This book proposes a “representational” theory of capital according to which there is a relation between capital goods in the real side of the economy and instruments representative of property claims on those goods in the abstract side. Financial instruments are treated herein as a particularly liquid form of property claim. The relation proposed between these two things is a loose rather than a direct one, and the causes for (and consequences of) the looseness are explored in the book. This book aims not merely to simplify our understanding of the relationship between “things” and “claims to things,” but to make explicit and precise what many current researchers assume implicitly and, consequently, imprecisely. This book will be a tool that researchers can apply to their own research, in the form of a standard by which inconsistencies in the literature on Capital Theory can be identified. Understanding what capital is requires delving into its nature on both the real and the abstract sides. In regard to capital goods, what they actually are is made clearer by the thesis that they exist on a spectrum with respect to consumer goods. In going back to the philosophical and economic basics, no claim is made of being comprehensive. The argument is that a crucial idea for our understanding of what capital is that actual capital goods (and processes, and knowledge) are represented in financial instruments and other property claims. A formal treatment that lays out the philosophical and economic basics is necessary to put this idea across, and the model proposed in the book is a first step in that direction. Further, by laying out the philosophical and economic basics of the theory, the book offers the reader the reasons why having a clearer concept of capital is an important tool for wealth creation, and why wealth creation is, more than never, necessary for our individual wellbeing and the flourishing of our civilization.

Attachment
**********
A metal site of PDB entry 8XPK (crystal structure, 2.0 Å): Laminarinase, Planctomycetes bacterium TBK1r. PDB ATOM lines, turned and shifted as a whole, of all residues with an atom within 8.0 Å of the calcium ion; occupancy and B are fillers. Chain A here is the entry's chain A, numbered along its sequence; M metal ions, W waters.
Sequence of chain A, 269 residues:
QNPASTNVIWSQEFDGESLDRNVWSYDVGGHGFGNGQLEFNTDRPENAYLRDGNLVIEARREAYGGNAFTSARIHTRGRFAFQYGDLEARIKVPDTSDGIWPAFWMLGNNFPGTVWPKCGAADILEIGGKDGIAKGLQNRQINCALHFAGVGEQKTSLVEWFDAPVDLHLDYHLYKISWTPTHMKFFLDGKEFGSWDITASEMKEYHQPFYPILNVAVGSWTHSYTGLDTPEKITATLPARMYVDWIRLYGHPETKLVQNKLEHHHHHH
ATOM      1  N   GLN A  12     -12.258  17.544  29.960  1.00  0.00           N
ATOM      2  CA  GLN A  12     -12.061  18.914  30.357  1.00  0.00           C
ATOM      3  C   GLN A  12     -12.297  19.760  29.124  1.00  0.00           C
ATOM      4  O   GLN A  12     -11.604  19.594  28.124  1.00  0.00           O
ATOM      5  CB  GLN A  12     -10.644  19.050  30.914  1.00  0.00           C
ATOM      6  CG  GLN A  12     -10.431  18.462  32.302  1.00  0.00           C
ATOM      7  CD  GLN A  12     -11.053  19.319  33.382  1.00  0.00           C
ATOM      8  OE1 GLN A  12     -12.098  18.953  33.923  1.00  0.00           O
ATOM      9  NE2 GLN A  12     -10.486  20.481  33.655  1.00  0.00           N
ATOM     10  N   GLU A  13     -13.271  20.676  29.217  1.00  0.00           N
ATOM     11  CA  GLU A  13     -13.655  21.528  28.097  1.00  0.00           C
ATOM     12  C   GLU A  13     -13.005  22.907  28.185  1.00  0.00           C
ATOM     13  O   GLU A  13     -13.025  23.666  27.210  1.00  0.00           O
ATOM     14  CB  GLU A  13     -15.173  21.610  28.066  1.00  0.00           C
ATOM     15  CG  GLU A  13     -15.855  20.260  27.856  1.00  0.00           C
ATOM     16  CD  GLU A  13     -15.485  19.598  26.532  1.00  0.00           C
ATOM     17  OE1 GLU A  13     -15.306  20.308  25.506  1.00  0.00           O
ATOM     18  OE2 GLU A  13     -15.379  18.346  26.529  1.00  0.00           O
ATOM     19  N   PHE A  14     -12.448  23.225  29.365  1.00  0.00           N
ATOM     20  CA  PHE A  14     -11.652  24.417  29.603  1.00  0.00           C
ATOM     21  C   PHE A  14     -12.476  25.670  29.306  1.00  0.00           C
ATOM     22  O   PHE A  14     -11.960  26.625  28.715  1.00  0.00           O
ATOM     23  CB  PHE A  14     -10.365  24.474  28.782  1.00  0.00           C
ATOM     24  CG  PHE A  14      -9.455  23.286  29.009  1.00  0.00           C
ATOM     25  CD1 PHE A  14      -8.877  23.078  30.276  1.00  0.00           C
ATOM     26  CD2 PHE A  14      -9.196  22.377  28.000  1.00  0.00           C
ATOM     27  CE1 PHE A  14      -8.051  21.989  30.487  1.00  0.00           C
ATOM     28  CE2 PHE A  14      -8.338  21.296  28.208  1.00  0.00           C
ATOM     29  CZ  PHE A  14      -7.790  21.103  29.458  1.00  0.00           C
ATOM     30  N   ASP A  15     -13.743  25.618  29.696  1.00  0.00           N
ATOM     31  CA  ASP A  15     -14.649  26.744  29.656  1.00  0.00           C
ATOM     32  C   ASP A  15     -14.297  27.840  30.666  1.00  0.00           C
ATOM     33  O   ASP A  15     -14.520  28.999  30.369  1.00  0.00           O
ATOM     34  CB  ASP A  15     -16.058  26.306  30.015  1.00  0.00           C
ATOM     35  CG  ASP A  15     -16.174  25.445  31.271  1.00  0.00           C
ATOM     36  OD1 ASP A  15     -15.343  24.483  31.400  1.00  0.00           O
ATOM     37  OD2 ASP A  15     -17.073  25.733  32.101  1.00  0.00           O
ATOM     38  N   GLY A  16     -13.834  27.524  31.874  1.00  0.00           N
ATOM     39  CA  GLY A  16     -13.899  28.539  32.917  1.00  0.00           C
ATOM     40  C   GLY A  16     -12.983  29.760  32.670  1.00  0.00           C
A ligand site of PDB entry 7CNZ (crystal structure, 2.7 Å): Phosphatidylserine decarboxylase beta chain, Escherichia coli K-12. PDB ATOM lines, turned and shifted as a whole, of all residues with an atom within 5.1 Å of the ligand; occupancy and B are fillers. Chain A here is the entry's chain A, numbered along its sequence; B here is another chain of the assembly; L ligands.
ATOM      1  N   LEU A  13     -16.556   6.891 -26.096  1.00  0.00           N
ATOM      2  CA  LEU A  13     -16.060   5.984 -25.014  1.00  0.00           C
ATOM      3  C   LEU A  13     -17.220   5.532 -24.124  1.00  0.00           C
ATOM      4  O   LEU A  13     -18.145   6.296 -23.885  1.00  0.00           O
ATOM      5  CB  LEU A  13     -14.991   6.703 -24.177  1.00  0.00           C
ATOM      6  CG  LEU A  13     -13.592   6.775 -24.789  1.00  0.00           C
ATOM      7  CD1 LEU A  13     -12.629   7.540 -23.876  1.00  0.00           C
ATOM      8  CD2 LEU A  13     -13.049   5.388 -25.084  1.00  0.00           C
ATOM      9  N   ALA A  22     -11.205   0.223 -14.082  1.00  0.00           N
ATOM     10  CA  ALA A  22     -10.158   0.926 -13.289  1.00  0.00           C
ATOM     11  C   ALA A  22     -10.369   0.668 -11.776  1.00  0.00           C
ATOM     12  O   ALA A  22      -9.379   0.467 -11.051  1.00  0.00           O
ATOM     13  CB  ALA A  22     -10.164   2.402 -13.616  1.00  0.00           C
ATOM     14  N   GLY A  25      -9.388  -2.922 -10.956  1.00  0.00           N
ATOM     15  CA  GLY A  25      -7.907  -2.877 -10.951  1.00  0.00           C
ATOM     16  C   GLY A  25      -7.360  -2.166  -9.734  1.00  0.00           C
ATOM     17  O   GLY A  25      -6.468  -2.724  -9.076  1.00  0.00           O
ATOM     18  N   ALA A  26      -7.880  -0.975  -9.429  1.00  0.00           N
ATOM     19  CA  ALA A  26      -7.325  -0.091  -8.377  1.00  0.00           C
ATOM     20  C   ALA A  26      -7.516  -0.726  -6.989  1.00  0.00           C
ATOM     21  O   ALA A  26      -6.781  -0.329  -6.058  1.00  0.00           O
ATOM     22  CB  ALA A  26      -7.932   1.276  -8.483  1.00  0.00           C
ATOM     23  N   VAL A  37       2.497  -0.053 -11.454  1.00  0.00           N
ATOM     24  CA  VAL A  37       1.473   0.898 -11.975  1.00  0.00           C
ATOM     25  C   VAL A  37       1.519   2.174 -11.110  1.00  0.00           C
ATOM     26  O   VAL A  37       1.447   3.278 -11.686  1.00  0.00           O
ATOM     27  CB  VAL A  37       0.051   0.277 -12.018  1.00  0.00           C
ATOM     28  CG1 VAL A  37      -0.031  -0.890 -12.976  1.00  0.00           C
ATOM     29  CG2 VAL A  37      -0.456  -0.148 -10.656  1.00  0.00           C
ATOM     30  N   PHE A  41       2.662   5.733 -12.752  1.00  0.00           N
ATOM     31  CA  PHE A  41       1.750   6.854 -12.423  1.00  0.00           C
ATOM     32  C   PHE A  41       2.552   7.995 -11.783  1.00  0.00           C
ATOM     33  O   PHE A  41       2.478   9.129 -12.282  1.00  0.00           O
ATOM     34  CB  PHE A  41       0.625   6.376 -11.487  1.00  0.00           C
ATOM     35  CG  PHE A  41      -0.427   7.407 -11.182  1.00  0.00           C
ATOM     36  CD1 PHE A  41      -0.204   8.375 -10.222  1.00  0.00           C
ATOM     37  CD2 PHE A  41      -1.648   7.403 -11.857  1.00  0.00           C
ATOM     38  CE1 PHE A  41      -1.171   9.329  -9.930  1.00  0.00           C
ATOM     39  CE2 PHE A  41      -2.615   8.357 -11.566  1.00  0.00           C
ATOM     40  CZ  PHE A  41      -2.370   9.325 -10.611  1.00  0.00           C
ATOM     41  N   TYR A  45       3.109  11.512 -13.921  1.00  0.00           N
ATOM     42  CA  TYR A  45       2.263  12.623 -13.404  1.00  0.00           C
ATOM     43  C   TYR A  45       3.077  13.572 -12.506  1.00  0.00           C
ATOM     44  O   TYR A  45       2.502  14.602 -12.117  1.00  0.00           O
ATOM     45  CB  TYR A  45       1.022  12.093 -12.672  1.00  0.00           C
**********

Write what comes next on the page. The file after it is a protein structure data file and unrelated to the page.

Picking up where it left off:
Leonidas Zelmanovitz is senior fellow at Liberty Fund.
List of Figures
List of Tables
Chapter 1: Introduction
Chapter 2: Austrian Capital Theory, Legal Rights, and Capital Representation
Chapter 3—The Reification of Capital, the Representational Theory of Capital and Its Model
Chapter 4 - The Epistemological Problem of Capital
Chapter 5—The Real Side
Chapter 6 – The Spatial Dimension of Capital
Chapter 7—The Abstract Side
Chapter 8—Financial Instruments
Chapter 9 - A Dynamic Model
Chapter 10—The Relation Between Money and the Structure of Production
Index of Terms in the Model
About the Author
Dr. Zelmanovitz's The Representational Theory of Capital advances a theoretical framework that not only helps to explain the relation between capital goods in an economy and certain instruments representative of property claims on those goods in the abstract side of the economy, but also suggests productive directions for future scholarship. Zelmanovitz is not just addressing fellow economist, however. Although this book is certainly not an introductory work, it is readily accesssible to readers who approach economics and political/financial institutions from an interdisciplinary persepctive. As such, Zelmanovitz's contribution is immense. Simply put: this is one of the most important and original books in decades.
Law & economics are generally understood as the application of concepts of microeconomics the analysis of law. What is unique in Representational Theory of Capital is that the author took an inverse course. Here, the legal institution of private property is brought to help the understanding of one of the most elusive concepts of economics: the concept of capital. As demonstrated in the book, with the use of the proposed model, the identification of the dual nature of capital, as both real and representative, has a potential to revolutionize macroeconomics. Aside from its contribution to economics, by expanding the frontiers of the discipline, this book is of particular interest to law & economics scholars.
"What is capital? How do instruments represent it? Zelmanovitz’s joint expertises in economics and philosophy enable him to answer profitably these key questions of capital theory. Some parts of economies are real (farms, machines, buildings, etc.) and some abstract (money, title deeds, bonds, etc.)—so a clear grasp of each and their relations is critical to the health of complex economies, especially against those who debase or otherwise play fast and loose with value."